There’s a quiet culinary revolution underway in Bermondsey. The face of this formerly industrial suburb near London Bridge, once only really visited for its antiques market, is rapidly changing: garden bathrooms are swiftly being converted into bars and charming neighbourhood cafés, some of London’s best restaurants are popping up beside betting shops, and disused railway arches are increasingly playing host to buzzing street-food markets, some that now rival nearby Borough Market. For the best Thai fusion, Spanish tapas or upscaled pub grub, here’s where to find the best Bermondsey restaurants and markets. For the latest restaurant openings in London, subscribe to our foodie newsletter.
Best for: Aperitivo and perfect pasta
On a street packed with foodie options, it’s hard for newcomers to make a splash. Luckily Angela Hartnett’s cooking needs no introduction and, once again, she’s created a casual yet cool neighbourhood dining spot that shows off regional Italian fare. Grab a seat at the bar for cicchetti (the mushroom and truffle arancini are a must), a Negroni and a ringside view of the large, busy open kitchen. Or settle into a four-person booth to gorge on Hartnett’s legendary pasta (fresh spaghettini with cuttlefish, cockles and brown shrimp and rich gnocchi smothered in pumpkin and chanterelles) and impressive mains including pork chops with some of the sweetest grapes you’ll ever try. Save room for tiramisu. By Sonya Barber
Address: Cafe Murano Bermondsey, 184 Bermondsey Street, London SE1 3TQ
Telephone: +44 20 3985 1545
Best for: morning-after brunch
The steely interior of this low-key breakfast spot wouldn’t be out of place in a Manhattan diner. The chrome bar, dark wood floors and low-slung lights form an attractive backdrop for the post-club crowds who squeeze into its leather booths. It’s heaving on the weekends when you can barely hear the 90s r’n’b soundtrack over the chatter. Dishes are generous, no-nonsense and served on beautifully chintzy china. The confit turkey hash with poached eggs and lashings of spinach is the highlight of a menu that also includes buttermilk pancakes with tart berries, eggs Benedict with seared tuna and a Full English served with heaps of rustic bread. Punchy Bloody Marys with gin and beetroot juice add to the feeling of being at a long-extended after-party.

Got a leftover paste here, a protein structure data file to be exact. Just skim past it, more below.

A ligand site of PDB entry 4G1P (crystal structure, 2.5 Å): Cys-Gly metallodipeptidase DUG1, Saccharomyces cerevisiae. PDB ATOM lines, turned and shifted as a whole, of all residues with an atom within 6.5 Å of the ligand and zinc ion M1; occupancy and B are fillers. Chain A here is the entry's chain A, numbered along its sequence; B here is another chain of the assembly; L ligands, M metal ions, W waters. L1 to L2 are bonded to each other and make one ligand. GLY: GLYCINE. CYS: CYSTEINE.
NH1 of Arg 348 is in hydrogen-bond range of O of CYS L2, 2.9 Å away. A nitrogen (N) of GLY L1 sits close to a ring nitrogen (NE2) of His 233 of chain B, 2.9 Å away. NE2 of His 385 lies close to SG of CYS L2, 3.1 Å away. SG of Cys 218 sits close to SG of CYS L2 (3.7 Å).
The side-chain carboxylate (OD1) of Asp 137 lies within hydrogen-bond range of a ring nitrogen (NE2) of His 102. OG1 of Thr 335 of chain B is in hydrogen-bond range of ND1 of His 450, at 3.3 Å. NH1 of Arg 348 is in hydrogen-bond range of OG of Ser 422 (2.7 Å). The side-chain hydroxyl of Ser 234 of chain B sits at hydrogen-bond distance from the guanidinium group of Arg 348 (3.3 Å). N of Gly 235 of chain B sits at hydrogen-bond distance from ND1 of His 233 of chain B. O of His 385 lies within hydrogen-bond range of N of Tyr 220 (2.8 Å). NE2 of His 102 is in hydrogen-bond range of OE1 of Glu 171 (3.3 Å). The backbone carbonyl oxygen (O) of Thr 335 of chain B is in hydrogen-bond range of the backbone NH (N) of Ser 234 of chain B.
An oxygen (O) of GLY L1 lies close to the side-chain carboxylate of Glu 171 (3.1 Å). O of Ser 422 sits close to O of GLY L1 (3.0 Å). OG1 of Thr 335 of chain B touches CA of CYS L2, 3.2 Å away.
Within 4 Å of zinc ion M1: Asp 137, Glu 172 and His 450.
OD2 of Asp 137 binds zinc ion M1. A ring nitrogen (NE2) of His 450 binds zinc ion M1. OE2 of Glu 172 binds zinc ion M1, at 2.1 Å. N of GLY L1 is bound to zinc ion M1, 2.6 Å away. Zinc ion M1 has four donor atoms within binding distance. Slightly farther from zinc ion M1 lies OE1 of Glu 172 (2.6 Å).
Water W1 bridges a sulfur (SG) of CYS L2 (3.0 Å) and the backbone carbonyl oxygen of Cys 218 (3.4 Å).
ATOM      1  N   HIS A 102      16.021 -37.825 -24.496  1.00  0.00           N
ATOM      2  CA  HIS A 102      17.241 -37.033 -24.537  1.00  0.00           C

Address: Village East, 171-173 Bermondsey Street, London SE1
Telephone: 020 7357 6082
Best for: coffee
On the southern end of Bermondsey Street, Hej is a favourite of freelance writers and the start-up crowd who are drawn by its excellent coffee, cinnamon buns and sleek shared workspaces. Scandi cool permeates the barn-like interior with comfy couches and a wooden moose head mounted on a stripped-back wall. The details mischievously toe the line between charming and cutesy: mini jars of Jelly Babies on the tables, copies of Kinfolk on the window ledge and a collaboration with florist Dante Carmassi that leaves the doorstep lined with buckets of hydrangeas and peonies (you’ll even get a free drink when you buy a bouquet). On Fridays grab a table outside by the flowers to enjoy your blueberry polenta cake and Swedish coffee with a view of Bermondsey Square’s eclectic weekly antiques market.
Address: Hej, 1 Bermondsey Square, London SE1
Telephone: 020 3441 4544
Best for: a romantic rendezvous
When Paris isn’t in reach, head to Casse-Croûte. This small but perfectly formed restaurant takes its Gallic roots very seriously: red-checked tablecloths, vintage posters and Francophone waiters — but the food is anything but clichéd. The menu du jour could include a succulent beef Wellington with buttery string beans, crispy roast duck with dauphinoise potatoes or flaky cod on a bed of tomberry tomatoes and tapenade. Don’t expect to be asked how you like your steak cooked — they do things their own way here — but under the meticulous eye of owner Hervé Durochat everything is reliably wonderful. The staff bring out elegant plates that are artful without skimping on quality, and the desserts, from the crème brûlée to the delicate pastries, are as photogenic as they are scrumptious. It’s the sort of place that makes you dream of being a regular, on the receiving end of Hervé’s air kisses as you enter and lingering on the outside tables with a glass of rosé till sunset.